Very shady garden
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If Your Garden Has Shady Spots, This Flowering Shrub Is Perfect
To fill shady spots in your garden, try planting glorious camellias. This perennial shrub loves partial shade and will parade its large, colorful blooms in late fall or spring.
Its lush foliage comes in handy year-round, too — you can use these plants as hedges, privacy screens, or beautiful additions to your home's foundation perimeter.
They like neutral-to-acidic soils, so add acidifying compounds if it’s too alkaline, and steer clear of full sun and shallow-rooted trees that could sap their water and nutrients.
Dig a shallow hole 1 foot long on either side, place the plant in the hole, and cover its roots with topsoil. Pack soil around it to keep water in and then water it well.
Don’t plant other camellias too close. A distance of at least 5 feet between them is ideal, but 3-foot spacing will suffice if you want to produce a privacy screen.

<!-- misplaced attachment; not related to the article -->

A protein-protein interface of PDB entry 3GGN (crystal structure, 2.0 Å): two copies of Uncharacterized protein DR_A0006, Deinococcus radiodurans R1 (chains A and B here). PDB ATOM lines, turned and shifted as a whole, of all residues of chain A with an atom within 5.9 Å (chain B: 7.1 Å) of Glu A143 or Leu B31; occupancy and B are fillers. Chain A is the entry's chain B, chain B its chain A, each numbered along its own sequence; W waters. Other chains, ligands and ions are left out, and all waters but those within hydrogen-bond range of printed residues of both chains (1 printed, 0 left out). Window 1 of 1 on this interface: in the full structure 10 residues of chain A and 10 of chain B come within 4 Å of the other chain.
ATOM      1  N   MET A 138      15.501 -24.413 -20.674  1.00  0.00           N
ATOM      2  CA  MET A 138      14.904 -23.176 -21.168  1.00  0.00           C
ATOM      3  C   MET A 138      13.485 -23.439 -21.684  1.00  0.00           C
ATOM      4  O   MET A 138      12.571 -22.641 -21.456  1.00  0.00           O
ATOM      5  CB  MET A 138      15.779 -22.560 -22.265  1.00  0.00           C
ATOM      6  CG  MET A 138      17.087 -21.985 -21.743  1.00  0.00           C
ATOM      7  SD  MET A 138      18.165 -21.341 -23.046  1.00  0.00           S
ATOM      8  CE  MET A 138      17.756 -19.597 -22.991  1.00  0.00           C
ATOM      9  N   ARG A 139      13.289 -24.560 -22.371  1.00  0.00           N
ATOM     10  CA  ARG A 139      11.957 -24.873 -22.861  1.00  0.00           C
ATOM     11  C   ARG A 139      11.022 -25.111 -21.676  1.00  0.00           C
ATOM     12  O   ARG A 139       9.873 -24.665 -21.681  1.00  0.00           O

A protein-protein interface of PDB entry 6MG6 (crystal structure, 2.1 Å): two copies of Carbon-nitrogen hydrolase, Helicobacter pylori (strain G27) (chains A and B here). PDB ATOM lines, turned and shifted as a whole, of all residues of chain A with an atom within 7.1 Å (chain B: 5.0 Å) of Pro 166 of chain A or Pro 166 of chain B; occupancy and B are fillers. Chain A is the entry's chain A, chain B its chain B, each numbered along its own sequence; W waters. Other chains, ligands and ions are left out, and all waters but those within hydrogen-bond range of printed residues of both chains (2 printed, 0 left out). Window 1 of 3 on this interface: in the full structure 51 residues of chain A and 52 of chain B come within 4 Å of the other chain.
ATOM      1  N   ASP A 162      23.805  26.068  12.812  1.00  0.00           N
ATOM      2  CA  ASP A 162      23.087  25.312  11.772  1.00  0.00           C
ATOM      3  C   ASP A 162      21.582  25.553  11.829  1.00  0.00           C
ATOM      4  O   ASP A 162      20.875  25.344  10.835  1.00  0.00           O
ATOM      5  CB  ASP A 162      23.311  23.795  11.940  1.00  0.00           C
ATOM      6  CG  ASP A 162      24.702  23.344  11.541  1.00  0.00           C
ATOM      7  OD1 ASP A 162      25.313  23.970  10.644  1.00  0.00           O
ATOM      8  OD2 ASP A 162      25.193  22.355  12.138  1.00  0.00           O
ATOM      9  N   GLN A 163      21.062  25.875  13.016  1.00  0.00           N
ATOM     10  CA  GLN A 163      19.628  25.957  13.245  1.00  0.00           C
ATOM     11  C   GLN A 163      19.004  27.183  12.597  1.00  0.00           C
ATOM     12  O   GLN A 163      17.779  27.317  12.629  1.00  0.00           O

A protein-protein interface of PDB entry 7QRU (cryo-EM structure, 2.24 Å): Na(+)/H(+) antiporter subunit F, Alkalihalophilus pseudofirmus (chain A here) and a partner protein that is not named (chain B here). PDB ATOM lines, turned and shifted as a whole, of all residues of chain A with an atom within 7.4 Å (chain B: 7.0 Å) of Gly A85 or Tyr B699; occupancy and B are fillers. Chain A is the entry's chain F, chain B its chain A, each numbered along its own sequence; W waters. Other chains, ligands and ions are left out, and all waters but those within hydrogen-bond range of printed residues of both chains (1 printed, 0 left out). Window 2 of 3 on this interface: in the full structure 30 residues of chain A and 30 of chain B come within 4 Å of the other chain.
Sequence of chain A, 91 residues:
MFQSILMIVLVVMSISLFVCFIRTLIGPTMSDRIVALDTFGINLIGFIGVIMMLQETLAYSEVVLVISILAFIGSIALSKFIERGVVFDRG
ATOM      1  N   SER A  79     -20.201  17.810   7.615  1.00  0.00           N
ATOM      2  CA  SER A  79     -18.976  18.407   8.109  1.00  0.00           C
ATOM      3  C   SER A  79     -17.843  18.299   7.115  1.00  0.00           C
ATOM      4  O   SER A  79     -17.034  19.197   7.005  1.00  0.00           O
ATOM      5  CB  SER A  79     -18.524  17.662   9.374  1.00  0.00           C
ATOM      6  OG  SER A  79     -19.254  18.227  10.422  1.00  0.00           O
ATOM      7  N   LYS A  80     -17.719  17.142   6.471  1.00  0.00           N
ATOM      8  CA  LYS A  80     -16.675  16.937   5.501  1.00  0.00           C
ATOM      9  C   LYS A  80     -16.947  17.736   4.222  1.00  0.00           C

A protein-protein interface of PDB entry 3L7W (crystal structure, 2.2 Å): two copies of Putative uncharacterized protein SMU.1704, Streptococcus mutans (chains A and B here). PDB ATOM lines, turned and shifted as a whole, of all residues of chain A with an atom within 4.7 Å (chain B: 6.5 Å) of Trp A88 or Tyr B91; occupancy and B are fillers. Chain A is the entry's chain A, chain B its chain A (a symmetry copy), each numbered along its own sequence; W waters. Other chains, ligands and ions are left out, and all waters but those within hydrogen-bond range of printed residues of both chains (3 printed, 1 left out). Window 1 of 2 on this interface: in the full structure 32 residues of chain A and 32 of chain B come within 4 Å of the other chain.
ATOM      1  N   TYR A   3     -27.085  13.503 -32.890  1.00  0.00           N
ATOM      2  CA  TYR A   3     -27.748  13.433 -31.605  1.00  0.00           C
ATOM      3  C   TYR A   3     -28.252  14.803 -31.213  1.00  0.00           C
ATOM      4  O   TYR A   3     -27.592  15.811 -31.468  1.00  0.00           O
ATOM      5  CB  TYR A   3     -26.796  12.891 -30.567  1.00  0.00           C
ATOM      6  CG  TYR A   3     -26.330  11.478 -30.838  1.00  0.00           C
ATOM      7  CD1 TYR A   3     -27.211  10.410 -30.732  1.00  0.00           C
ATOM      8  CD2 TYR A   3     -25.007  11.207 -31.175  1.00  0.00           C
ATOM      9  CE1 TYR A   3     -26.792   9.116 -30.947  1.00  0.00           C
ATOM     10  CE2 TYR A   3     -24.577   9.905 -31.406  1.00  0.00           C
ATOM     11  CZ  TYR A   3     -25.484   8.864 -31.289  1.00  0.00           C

Camellias need regular watering, so don’t let the soil around them dry out, especially during the flowering season. Ideally, the soil should be moist up to 1 ½ feet down.
Mulching is vital to safeguard against weeds and soil erosion and protects the roots from drastic temperature changes. Organic mulch, like leaves, is also a source of nutrition.
Camellias can fall prey to spider mites, aphids, and tea scale, and excessive fertilization can promote infestations. If you spot them, spray them forcefully with your garden hose.
For tea scale, use oil emulsion sprays and insecticides, including Cygon, Orthene, Malathion, and Sevin. Switch to slow-release nitrogen fertilizer or use natural insecticides.